The pound has climbed after Bank of England officials voted to leave interest rates on hold but signalled that some may start to argue for an increase soon.
Rates were left at the historic low of 0.25% after the Bank's nine-member Monetary Policy Committee voted 8-1 for no change - hours after the US Federal Reserve voted for its latest rate hike.
It was the first time for eight months that there had been a split decision.
MPC member Kristin Forbes voted in favour of raising rates by 0.25%, citing fears about inflation. It was the first time since January 2016 that a member of the MPC has voted in favour of pushing rates up.
The pound was up by nearly a cent against the US dollar at a little below $1.24 and also made gains against the euro.
Minutes of the latest MPC meeting revealed that some other members of the committee appeared to be moving towards Ms Forbes' view.
Some felt it would take "relatively little" signs of stronger growth and higher inflation for them to consider a "more immediate reduction in policy support" - code for the low-rate stimulus policy that has helped nurse the UK back to health since the financial crisis.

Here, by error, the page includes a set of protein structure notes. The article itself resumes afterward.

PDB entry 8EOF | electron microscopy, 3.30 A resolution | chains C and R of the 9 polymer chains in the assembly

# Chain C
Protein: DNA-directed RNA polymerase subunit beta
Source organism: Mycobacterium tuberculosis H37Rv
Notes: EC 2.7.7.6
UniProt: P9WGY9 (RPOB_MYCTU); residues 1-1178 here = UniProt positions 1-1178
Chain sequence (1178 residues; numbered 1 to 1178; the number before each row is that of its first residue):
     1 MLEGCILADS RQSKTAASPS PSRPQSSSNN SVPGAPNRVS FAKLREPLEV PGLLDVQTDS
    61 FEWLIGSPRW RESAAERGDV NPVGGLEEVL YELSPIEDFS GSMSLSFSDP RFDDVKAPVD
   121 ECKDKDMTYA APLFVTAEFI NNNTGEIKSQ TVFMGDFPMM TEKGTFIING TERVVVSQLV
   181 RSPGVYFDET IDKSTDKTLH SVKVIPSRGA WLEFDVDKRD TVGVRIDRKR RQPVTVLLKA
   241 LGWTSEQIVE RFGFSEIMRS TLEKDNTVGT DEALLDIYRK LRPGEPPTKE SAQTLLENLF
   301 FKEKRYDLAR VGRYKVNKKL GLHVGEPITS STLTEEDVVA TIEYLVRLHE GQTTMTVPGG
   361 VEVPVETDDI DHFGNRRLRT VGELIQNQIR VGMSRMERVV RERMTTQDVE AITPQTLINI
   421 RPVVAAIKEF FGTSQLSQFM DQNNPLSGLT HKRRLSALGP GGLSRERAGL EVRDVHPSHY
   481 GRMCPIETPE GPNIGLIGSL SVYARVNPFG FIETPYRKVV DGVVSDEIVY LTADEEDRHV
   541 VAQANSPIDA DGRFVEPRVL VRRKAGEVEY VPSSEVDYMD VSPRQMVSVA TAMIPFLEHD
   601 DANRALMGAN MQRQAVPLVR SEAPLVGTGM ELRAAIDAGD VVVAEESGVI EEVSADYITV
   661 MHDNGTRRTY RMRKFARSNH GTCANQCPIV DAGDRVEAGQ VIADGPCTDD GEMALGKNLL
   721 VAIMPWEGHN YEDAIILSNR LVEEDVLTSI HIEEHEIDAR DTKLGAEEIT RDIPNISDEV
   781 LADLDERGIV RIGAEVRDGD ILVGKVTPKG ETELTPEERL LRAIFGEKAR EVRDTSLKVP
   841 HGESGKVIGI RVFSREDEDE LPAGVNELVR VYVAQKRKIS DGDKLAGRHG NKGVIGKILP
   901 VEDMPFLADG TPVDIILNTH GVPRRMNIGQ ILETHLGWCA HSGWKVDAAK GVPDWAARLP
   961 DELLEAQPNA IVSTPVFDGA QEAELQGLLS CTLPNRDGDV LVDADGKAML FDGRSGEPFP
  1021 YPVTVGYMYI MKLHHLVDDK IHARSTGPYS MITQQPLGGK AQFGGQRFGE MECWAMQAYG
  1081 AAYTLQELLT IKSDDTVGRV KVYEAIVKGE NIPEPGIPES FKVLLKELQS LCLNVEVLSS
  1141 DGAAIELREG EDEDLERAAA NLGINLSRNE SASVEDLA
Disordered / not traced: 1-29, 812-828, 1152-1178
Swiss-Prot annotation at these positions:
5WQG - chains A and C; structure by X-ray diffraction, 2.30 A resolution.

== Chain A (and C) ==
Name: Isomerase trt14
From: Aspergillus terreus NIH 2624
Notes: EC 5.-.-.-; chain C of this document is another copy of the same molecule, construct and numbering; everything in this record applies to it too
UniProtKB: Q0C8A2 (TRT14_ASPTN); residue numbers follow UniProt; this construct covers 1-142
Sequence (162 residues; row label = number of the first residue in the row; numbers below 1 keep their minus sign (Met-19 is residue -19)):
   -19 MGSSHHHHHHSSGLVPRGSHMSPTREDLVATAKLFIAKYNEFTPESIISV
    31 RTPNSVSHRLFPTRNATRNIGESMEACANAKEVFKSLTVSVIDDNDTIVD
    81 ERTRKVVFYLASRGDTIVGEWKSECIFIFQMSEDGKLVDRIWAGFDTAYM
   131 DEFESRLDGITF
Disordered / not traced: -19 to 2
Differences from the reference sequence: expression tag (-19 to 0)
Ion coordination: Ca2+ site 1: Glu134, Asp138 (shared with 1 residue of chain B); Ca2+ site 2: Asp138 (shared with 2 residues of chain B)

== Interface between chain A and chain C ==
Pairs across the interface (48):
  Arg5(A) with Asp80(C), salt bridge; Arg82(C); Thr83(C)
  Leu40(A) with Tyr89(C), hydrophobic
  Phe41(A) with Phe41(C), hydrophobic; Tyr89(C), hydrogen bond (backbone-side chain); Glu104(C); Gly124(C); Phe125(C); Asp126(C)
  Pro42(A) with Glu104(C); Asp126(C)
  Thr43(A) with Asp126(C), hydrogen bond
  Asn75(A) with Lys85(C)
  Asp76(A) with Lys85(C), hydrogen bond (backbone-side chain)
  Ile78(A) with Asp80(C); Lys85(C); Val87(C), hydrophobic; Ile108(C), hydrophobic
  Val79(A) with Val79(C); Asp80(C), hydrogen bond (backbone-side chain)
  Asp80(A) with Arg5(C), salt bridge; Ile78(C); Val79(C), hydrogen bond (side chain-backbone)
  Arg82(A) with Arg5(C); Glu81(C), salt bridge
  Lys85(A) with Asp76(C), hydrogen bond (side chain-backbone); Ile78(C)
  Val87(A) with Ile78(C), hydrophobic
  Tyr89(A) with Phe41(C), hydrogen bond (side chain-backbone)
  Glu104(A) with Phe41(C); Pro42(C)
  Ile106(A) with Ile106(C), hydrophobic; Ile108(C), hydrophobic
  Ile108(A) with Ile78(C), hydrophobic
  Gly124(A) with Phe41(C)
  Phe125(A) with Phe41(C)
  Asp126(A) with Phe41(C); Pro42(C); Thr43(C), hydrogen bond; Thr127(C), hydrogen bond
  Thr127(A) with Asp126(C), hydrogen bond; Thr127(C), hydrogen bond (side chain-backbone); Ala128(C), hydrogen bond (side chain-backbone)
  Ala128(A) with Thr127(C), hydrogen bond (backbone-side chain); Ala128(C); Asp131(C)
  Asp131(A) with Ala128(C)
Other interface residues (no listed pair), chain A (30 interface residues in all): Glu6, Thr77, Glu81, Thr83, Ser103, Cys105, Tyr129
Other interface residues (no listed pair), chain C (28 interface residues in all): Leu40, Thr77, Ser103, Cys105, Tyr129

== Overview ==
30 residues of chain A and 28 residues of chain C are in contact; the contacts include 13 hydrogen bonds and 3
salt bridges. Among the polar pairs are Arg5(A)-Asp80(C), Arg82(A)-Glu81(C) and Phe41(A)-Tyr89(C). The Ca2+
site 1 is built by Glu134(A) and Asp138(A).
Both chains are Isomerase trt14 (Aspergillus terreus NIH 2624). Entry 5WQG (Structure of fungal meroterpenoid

Ross Walker, an economist at Royal Bank of Scotland, said: "It's definitely a shift.
"It takes us to a point where there will probably be more dissent sooner than expected."
Charlotte Hogg, the deputy governor who was forced to resign earlier this week, kept her place on the committee for this meeting.
She voted to maintain rates at a quarter of a percent, as did governor Mark Carney.
The Bank said that inflation was likely to continue rising from its current rate of 1.8% to reach a peak of 2.75% early next year. It is then predicted to slowly decline back towards 2%.
That is the figure targeted by the Bank as being healthy for the UK economy and, under normal circumstances, the Bank would be likely to respond to rising inflation with an increase in rates.
However, the minutes for this latest meeting see members eyeing a dangerous trade-off between curing inflation and harming the economy.
"Attempting to offset fully the effect of weaker sterling on inflation would be achievable only at the cost of higher unemployment and, in all likelihood, even weaker income growth," they said.
The decision comes hours after America's Federal Open Markets Committee voted to raise its interest rate by 0.25% to a guidance level between 0.75% and 1.0%.
Chairwoman Janet Yellen said this offered a "simple message" that the economy "is in good shape".
Few expected the UK central bank to follow suit. Traders had factored in a virtual 0% chance of a rate rise. They were proved correct.